Who’d have taken the world

by a storm,

I think of the power

of two minds together.

And these are the thoughts

I may mourn…

But here we are,

I’m standing before you,

Our lives a bit weary

and torn;

The past lies behind us,

With bits of dreams scattered,

And hearts somewhat mended and worn;

Regrets, if I have them,

Are trifle and fleeting–

What counts most is us,

Here and now,

The future before us,

Beckons, implores us

to take all that fate

will allow.


Sandra Lee Smith

Written 1985/updated June 29 2018


there is so much I must remember

As I am walking out the door,

I need a list for reference,

Who can remember all and more?

I need my keys – for house and car,

I need my old sunglasses,

I need my vision glasses too,

I have my cell phone in my purse,

money and my checkbook,

I take along a water bottle

and my travel mug of Folgers.

Here’s the book I’m reading – just in case

I find myself in  a long line, waiting;

Here’s the stub to retrieve Bob’s shirt

at the local Quartz Hill c leaners;

I take along a pad and pen

the mail for the post office;

I put some tote bags in the trunk

to help out the environment,

I’ll use my own instead of plastic.

At last I’ve got it all together

And I’m opening up the door…

To see that it’s pouring down rain today;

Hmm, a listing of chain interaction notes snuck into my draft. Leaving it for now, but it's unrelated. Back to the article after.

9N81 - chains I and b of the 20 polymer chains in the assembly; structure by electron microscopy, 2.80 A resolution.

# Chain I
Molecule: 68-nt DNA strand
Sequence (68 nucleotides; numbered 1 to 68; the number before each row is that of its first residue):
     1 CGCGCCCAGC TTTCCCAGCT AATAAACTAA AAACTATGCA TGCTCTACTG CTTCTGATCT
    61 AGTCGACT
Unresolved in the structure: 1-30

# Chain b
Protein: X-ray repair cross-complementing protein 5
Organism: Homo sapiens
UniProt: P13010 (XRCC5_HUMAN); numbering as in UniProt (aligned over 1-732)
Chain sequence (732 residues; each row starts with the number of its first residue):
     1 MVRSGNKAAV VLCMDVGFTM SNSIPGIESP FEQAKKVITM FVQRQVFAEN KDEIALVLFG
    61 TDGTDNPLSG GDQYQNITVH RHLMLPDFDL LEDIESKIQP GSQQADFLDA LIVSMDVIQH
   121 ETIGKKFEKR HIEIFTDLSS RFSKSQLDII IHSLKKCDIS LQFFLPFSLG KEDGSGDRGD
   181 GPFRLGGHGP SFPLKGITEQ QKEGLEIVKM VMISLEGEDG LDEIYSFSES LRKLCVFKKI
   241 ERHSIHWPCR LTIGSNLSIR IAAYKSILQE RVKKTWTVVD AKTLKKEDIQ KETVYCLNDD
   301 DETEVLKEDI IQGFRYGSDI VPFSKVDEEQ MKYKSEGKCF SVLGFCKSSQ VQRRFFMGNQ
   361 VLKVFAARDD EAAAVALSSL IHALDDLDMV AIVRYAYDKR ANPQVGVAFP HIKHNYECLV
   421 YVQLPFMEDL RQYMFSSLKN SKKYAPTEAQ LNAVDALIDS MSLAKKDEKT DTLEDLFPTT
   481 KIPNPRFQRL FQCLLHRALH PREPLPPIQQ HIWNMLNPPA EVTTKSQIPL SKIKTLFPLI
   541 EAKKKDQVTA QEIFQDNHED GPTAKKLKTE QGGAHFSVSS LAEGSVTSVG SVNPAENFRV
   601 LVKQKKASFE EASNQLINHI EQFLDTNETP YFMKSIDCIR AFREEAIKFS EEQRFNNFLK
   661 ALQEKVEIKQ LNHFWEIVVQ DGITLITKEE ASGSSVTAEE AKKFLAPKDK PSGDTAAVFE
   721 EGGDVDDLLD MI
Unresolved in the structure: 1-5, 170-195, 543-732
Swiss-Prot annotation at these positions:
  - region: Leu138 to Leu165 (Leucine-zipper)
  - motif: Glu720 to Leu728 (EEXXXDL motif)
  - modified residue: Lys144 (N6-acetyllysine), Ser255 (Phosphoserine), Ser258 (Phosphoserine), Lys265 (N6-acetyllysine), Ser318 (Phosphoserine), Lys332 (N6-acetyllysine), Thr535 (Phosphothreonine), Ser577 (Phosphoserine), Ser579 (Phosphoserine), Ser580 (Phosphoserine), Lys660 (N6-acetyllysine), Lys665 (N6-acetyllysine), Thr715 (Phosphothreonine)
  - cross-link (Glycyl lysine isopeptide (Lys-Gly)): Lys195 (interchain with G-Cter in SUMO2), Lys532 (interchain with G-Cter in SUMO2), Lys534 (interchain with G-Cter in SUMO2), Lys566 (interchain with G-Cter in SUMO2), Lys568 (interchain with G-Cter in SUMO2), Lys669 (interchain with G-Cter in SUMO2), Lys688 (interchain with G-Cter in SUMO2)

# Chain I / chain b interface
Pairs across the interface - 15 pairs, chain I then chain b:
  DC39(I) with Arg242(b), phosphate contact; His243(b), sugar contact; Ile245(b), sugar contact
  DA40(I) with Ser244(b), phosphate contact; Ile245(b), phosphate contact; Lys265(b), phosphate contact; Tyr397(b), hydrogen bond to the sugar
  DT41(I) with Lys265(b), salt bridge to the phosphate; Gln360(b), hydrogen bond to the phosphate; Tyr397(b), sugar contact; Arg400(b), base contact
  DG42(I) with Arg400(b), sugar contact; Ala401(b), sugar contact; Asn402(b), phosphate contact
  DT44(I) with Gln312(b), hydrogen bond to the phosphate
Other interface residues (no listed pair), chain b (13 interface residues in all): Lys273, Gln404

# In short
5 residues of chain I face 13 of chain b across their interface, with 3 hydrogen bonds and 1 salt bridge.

I think that I’ll stay home.


Sandra Lee Smith

August, 2009


if he only knew how much that she cared,

When they were young, starting out,

How much that she loved him,

Worshipped the ground that he trod on,

Would he have had any doubt?

But he had set his sights on those other young things,

with their ruby red lips and long legs,

Proudly he sought them, incautiously taught them

All that he knew about passion and sex (never was

he one to grovel or beg).

They were his for the taking, women to break in,

While his wife sat at home, all alone,

Nothing would stop him, no one could top him,.

Not children nor pleas of his wife,

His heart was as callous as stone.

When finally she told him she’d had quite enough,

He suddenly knew what he’d lose,

He begged her don’t leave me,

You know it would griever me,

It’s always been you I would choose.